NATURAL Resources Wales has been checking the amount of Arctic charr heading upstream from Llyn Padarn to spawn.
The fish were monitored using sonar over a six week period at the end of last year when the charr traditionally migrate up the Afon y Bala to spawn.
It picked up more than 26,000 traces of smaller fish, which could be Arctic charr, brown trout or small sea trout, moving between the lake and the river and back.
Tim Jones, Director for north and mid Wales, Natural Resources Wales said: “The result of our monitoring is encouraging but the amount of charr migrating is still well below the numbers a lake of this size can support.
“It is good to see that water quality at the lake has improved and reducing the risk of an algal bloom - which had such a dramatic impact on the local economy in 2009.
“What this shows us is that we must keep up with the work we have carried out in the last five years to improve Llyn Padarn for to benefit of the local community, the local economy and the wildlife that lives there.”
Typically the charr migrate into the river to spawn at night and return to the lake before daylight. The sonar also picked up almost 800 traces of larger fish, usually salmon or sea trout, in the same area.
Four underwater cameras, installed for two weeks covering the same area, recorded 560 fish passing through. Over 200 of these were positively identified as 48 Arctic charr, 42 salmon, 105 brown trout and 8 sea trout.
The rest (almost 330) were less than 50cm long and are likely to be either Arctic charr or brown trout. It is not possible to distinguish between them with 100% certainty.
This monitoring was part of on-going work to protect the Arctic charr and improve water quality at Llyn Padarn.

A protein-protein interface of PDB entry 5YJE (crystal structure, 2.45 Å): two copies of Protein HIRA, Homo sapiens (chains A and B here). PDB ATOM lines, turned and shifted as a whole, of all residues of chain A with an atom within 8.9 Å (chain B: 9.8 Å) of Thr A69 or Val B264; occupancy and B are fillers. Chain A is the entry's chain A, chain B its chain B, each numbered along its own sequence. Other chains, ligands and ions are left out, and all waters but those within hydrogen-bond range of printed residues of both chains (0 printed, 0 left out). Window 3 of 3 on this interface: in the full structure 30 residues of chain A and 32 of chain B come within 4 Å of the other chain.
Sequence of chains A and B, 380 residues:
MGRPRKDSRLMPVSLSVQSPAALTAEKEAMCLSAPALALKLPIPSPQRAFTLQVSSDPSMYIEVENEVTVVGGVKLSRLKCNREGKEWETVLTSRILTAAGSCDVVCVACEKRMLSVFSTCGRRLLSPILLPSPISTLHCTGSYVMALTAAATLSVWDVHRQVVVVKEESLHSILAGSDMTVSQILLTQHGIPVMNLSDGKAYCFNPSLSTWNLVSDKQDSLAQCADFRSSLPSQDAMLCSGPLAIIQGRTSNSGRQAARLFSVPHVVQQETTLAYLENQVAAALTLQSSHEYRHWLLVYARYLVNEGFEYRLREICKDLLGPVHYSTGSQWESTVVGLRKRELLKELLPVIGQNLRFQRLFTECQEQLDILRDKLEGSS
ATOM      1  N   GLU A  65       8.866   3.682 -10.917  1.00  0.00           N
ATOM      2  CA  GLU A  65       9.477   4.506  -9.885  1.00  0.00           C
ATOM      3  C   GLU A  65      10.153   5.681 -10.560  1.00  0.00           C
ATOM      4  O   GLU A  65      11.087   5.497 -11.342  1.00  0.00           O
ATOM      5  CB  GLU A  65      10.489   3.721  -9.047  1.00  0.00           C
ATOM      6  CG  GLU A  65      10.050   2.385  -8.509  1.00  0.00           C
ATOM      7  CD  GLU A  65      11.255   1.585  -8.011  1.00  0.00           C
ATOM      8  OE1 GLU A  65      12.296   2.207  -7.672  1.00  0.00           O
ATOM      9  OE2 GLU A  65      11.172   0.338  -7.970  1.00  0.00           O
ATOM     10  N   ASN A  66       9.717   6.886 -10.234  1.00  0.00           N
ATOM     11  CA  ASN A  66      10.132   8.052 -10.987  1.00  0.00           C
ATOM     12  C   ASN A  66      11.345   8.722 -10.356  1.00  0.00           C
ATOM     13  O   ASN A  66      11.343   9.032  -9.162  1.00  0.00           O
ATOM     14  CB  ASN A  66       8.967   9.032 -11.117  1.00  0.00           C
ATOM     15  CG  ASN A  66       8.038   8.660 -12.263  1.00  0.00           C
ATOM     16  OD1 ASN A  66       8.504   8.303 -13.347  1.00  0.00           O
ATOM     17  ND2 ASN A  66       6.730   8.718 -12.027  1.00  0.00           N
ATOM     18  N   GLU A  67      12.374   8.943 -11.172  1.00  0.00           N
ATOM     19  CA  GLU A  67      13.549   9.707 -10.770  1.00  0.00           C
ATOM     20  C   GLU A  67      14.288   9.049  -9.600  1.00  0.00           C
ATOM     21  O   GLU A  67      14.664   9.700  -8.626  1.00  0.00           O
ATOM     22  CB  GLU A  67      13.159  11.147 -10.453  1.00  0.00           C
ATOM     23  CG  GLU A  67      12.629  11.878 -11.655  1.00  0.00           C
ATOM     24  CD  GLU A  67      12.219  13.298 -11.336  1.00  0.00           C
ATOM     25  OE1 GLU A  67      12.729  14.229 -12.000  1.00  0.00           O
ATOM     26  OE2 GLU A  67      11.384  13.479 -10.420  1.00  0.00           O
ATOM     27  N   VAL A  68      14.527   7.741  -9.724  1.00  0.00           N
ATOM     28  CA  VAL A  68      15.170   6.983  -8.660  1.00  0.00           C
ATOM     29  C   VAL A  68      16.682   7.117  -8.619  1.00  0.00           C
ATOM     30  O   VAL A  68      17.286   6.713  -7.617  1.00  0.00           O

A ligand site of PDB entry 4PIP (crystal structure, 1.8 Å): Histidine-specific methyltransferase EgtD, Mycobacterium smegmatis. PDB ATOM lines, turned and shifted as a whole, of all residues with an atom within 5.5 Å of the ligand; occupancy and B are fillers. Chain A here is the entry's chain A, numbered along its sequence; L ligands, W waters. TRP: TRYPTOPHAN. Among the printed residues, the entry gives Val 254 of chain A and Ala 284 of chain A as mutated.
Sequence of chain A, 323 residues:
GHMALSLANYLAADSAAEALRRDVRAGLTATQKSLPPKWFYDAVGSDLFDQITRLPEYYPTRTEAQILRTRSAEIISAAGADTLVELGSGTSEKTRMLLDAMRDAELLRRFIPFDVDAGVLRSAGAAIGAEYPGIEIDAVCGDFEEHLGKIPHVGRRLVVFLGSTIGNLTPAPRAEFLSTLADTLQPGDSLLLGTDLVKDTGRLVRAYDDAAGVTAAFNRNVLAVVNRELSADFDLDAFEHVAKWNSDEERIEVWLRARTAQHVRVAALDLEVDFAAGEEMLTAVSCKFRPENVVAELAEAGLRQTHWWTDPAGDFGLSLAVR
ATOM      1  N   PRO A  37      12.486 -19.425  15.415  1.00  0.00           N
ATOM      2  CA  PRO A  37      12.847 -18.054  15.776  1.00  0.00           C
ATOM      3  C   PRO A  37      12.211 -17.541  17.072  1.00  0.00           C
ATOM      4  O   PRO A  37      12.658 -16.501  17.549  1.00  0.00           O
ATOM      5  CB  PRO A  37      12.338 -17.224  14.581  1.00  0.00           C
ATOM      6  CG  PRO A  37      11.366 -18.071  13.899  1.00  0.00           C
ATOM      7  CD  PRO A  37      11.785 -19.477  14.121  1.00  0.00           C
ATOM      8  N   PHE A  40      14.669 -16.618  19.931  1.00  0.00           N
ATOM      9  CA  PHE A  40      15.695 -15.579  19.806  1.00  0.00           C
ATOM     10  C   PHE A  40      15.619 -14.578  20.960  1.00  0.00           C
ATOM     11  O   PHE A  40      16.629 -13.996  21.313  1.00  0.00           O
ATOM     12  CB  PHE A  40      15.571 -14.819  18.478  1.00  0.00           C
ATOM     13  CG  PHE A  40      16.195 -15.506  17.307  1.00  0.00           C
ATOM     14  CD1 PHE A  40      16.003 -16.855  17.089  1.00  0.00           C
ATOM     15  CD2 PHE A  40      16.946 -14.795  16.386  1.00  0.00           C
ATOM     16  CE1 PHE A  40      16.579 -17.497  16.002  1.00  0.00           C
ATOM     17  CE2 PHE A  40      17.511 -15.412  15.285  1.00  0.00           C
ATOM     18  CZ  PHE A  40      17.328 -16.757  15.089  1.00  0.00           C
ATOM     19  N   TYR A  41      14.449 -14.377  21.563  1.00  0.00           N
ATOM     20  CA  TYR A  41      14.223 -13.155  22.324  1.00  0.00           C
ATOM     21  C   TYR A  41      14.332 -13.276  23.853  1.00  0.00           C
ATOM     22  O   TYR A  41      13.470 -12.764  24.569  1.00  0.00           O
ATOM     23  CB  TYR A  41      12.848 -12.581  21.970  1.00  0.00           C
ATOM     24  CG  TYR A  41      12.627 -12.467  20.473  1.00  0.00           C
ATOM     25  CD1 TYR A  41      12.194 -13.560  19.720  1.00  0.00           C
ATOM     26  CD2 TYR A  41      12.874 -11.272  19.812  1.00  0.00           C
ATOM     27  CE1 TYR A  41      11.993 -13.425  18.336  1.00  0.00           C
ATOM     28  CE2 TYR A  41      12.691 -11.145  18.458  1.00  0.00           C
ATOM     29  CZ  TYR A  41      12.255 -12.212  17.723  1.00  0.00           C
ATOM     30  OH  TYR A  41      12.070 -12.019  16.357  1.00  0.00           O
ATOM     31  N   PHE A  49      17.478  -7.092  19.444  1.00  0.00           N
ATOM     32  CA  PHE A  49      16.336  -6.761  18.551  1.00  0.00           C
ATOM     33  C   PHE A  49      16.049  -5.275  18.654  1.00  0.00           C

Natural Resources Wales is taking action to protect this rare ice-age fish as it has been in decline over the last 30 years and 8000 young charr have already been released into Llyn Padarn in the last four years to boost the population with a further 1700 to be released later this year. 7000 charr have also been released into Llyn Crafnant in the Conwy Valley to establish a ‘back-up’ population.
Stocking Arctic charr into the lake, and into the secondary lake in the Conwy Valley, has been established to reduce the risk of the population becoming extinct as the numbers have reached dangerously low levels.
Llyn Padarn is now a designated EU bathing water due to its popularity and is being tested every week during the bathing water season (May – September).
So far, five samples out of the twenty that will be taken over the season have found that the water meets the ‘Excellent’ standard which is the highest mark for cleanliness.
Since a major blue-green algal boom in 2009, Natural Resources Wales has taken action to tighten permits for nearby sewage treatment works at the lake which, along with other work by Dŵr Cymru Welsh Water, has improved conditions at the lake.